The death of a loved one can be incredibly difficult. You can feel depressed, anxious, angry, and overwhelmed. If that death happened unexpectedly as a result of an accident, or the negligence or actions of another party, it can be all the more overwhelming and awful.
As you grieve your loss and find the strength to live without your loved one, you may be feeling pressured by insurance companies to settle any legal claim you have around your loss. Before you sign anything, you owe it to yourself and to your family to talk with a caring, compassionate team of attorneys experienced in Louisiana wrongful death law. No amount of money can repair the loss or take away your pain. But one of the best ways to seek justice and make sure no other family goes through what you have is to hold the party at fault financially responsible.
Wrongful Death Under Louisiana Law
The Louisiana Civil Code that governs wrongful death and survival action cases makes clear that “every act whatever of man that causes damage to another obliges him by whose fault it happened to repair it.”
Wrongful death can be the result of a number of different scenarios. Medical malpractice can lead to wrongful death, in cases such as surgical error or medication errors. Negligence can cause wrongful death, for example, if a party fails to make reasonable repairs to a stairway that leads to a slip and fall death. Traffic accidents involving distracted driving, disregard for traffic laws, or drunk driving are other examples. Wrongful death can result from a workplace injury or a defective product.
In general, in order to prevail in a wrongful death case, the surviving family member/s must meet a similar burden of proof as would be necessary to show liability if the victim had lived. So, for example, in the case of negligence, the victim’s family or estate would need to show that: 1) the party at fault had a duty to exercise “reasonable care,” 2) that party failed in its duty, and 3) that failure caused the death of the victim. The victim’s family must then show that damages were suffered by themselves (and the victim in the case of survival actions) as a result of the death and circumstances surrounding it.
Who May Seek Wrongful Death Damages In Louisiana?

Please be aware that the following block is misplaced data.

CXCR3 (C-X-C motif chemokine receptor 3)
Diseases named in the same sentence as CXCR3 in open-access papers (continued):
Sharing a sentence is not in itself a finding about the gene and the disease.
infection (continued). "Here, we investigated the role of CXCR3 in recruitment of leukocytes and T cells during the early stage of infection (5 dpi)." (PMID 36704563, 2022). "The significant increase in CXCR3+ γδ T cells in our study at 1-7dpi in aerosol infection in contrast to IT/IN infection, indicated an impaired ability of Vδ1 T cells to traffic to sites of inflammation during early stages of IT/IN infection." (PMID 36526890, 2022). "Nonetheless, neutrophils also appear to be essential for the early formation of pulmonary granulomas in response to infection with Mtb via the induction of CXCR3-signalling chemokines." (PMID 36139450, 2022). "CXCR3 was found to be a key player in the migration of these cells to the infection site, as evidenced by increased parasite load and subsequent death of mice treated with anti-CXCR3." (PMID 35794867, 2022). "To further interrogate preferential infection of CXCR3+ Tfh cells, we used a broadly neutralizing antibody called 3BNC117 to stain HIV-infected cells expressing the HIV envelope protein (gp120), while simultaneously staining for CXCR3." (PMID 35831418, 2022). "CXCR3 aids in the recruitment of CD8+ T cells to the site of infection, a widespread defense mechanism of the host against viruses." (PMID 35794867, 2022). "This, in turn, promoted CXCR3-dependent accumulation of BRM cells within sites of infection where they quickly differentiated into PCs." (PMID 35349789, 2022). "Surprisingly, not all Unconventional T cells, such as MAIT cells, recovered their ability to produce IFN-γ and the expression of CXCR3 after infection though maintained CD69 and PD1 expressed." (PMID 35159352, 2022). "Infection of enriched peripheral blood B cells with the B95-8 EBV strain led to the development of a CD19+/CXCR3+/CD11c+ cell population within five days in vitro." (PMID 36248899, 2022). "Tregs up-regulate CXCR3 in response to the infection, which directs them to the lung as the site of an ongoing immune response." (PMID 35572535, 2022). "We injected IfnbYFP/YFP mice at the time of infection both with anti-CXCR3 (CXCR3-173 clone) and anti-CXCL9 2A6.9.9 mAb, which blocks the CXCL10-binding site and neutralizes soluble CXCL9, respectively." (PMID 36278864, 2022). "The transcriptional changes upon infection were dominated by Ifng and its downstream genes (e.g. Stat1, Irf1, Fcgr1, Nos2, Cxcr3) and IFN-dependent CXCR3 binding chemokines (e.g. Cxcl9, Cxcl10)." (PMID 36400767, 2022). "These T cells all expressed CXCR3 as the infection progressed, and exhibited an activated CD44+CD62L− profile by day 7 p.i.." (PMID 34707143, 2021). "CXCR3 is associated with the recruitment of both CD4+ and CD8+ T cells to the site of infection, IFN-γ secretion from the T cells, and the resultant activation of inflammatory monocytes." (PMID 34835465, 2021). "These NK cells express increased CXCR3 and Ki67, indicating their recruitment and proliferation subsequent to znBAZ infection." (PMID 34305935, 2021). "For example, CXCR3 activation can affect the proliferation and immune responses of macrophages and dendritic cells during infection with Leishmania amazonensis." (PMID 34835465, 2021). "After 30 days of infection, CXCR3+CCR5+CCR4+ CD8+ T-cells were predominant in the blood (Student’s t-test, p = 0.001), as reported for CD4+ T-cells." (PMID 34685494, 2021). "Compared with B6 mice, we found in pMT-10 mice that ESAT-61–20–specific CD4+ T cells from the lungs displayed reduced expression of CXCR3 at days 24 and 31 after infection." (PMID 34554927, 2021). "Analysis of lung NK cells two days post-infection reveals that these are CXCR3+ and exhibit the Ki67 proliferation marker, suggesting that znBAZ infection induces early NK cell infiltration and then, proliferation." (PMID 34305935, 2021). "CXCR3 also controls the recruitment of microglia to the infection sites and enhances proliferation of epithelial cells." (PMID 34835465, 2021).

Louisiana law allows the following people to bring a wrongful death or survival claim:
- 1- The victim’s spouse and children
- 2- The victim’s parents, if the victim left no surviving spouse or child
- 3- The victim’s brothers and sisters, if the victim left no surviving spouse, child, or parent
- 4- The victim’s grandparents, if the victim left no surviving spouse, child, parent, or sibling
These definitions include immediate family members through adoption. If a parent has effectively abandoned the deceased during their childhood, that parent is not entitled to seek wrongful death damages.
Damages In Louisiana Wrongful Death Cases
Louisiana law demands that a person or party responsible for causing the death of another must compensate the deceased’s family for damages endured and future losses.
Damages can be economic or non-economic and can include:
- Loss of support
- Loss of services
- Loss of love and affections
- Lost wages and benefits
- Loss of society
- Mental anguish and emotional suffering
- Funeral and burial expenses
Under Louisiana law, certain family members may also seek damages through a “survivor action” for all medical costs and other damages, as well as the pain and suffering that their loved one endured prior to his or her death.
If a wrongful death is proven to have been caused by egregious, malicious, willful, wanton or reckless action or gross negligence, a Louisiana civil court may also award punitive damages separate from economic and non-economic damages. Damages for a wrongful death caused by a drunk driver, domestic abuse, or a hazing incident may also include “exemplary damages” under Louisiana law. The surviving family members of an unborn child can file a wrongful death claim seeking damages against parties found to be liable for his or her death under Louisiana Law.
Criminal Cases & Statute Of Limitations
Some wrongful death cases may involve the same facts of an ongoing or prosecuted criminal case. For example, if a drunk driver kills a pedestrian, the state may prosecute that person on criminal charges, and the family of the victim may also file a wrongful death claim against that person. A criminal case does not prevent a wrongful death claim, but it’s important to understand the differences between the two cases and how each may influence the other.
The statute of limitations for wrongful death claims in Louisiana is one year from the time of the death. If you have lost a loved one and believe another party to be at fault, speak to an attorney with experience in Louisiana wrongful death cases as soon as possible to ensure proper time to prepare a strong case before filing in court if it becomes necessary.
Call TheCharbonnet Law Firm Today
If you have lost a loved one due to a workplace accident, a car, truck or motorcycle accident, a slip or trip and fall, medical malpractice or any other action or negligence on the part of another, you owe it to yourself to speak with a trusted, skilled attorney today. The Charbonnet Law Firm is a family firm that has been winning for victims in Louisiana for more than five decades. Let us help you understand your legal rights and the options you have in your wrongful death case. We will be with your family every step of the way, taking care of all the details and ensuring the best possible resolution of your case, so that you can focus on healing.